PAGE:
“Proton-beam therapy (PBT) was found to be safe for patients with limited-stage (LS) small-cell lung cancer (SCLC) in the first prospective registry study of the therapy, with only a small number of high-grade toxicities.
” ‘Radiation therapy is essential for the management of limited-stage SCLC,’ wrote study authors led by Jean-Claude M. Rwigema, MD, of the Hospital of the University of Pennsylvania in Philadelphia. ‘When it is given with concurrent chemotherapy, radiation therapy can result in substantial toxicities.’ PBT can reduce the exposure to nearby organs at risk in non–small-cell lung cancer, and is under substantial investigation in that setting; before the new study, though, only a six-patient case series had examined its use in SCLC.”
“Chemoradiotherapy (CRT) is associated with survival benefit over chemotherapy (CT) alone for elderly patients with limited-stage small-cell lung cancer, according to a study published online Oct. 19 in the Journal of Clinical Oncology.
“Christopher D. Corso, M.D., Ph.D., from the Yale University School of Medicine in New Haven, Conn., and colleagues examined outcomes for elderly patients (≥70 years) treated with CT versus CRT. Data were included for 8,637 patients with limited-stage small-cell lung cancer in the National Cancer Data Base between 2003 and 2011.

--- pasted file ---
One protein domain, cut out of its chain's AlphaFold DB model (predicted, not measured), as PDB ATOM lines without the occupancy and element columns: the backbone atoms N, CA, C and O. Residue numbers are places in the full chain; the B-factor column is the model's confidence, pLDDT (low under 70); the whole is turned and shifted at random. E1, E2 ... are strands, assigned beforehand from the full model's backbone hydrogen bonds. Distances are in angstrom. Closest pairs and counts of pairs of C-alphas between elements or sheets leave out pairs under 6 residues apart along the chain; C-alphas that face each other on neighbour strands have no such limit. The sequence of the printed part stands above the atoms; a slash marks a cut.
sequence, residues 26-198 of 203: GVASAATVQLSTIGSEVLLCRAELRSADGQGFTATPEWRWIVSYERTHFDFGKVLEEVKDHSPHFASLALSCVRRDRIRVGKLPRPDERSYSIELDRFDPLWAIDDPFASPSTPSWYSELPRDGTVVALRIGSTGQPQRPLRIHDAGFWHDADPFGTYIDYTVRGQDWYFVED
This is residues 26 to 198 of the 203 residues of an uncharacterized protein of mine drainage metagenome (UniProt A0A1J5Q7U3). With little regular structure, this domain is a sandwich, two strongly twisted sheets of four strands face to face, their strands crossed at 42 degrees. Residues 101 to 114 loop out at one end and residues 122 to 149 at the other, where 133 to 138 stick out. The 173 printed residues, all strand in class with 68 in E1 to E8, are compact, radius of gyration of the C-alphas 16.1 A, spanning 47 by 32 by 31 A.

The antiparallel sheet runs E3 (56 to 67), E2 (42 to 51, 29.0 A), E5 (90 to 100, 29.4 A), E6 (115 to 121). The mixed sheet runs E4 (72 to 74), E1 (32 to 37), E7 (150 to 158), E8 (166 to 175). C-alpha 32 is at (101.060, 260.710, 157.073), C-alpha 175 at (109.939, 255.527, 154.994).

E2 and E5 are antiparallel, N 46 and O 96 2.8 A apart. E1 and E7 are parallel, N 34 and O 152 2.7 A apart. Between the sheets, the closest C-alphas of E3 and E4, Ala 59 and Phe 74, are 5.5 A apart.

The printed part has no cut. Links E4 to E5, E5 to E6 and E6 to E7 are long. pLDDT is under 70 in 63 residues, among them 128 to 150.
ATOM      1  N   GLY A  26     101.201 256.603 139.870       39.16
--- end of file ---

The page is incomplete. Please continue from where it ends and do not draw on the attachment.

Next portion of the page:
“The researchers found that 43.7 and 56.3 percent of the patients received CT and CRT, respectively. CRT receipt was less likely with increasing age, clinical stage III disease, female sex, and the presence of medical comorbidities (all P < 0.01). Compared with CT, CRT use correlated with increased overall survival on univariate and multivariate analysis (median overall survival, 15.6 versus 9.3 months). Survival benefit associated with CRT was confirmed in a propensity score-matched cohort of 6,856 patients (hazard ratio, 0.52; P < 0.001). In subset analysis, patients who were alive at four months after diagnosis had a survival benefit with concurrent versus sequential CRT (median overall survival, 17.0 versus 15.4 months; log-rank P = 0.01).”
Accurately ‘staging’ small cell lung cancer (SCLC), that is, determining its extent and spread in a patient, is crucial in choosing treatment. One year after treatment guidelines began recommending positron emission tomography – computed tomography (PET-CT) instead of bone scans for the initial evaluation of all newly diagnosed SCLC patients, researchers confirmed that the new staging method improved outcomes. A study of SCLC patients diagnosed with limited-stage disease (ie, cancer that is confined to only one lung or its immediately surrounding tissue) showed that those who had received PET-CT staging before their treatment had higher 3-year survival rates (47% vs 19%) than those who did not.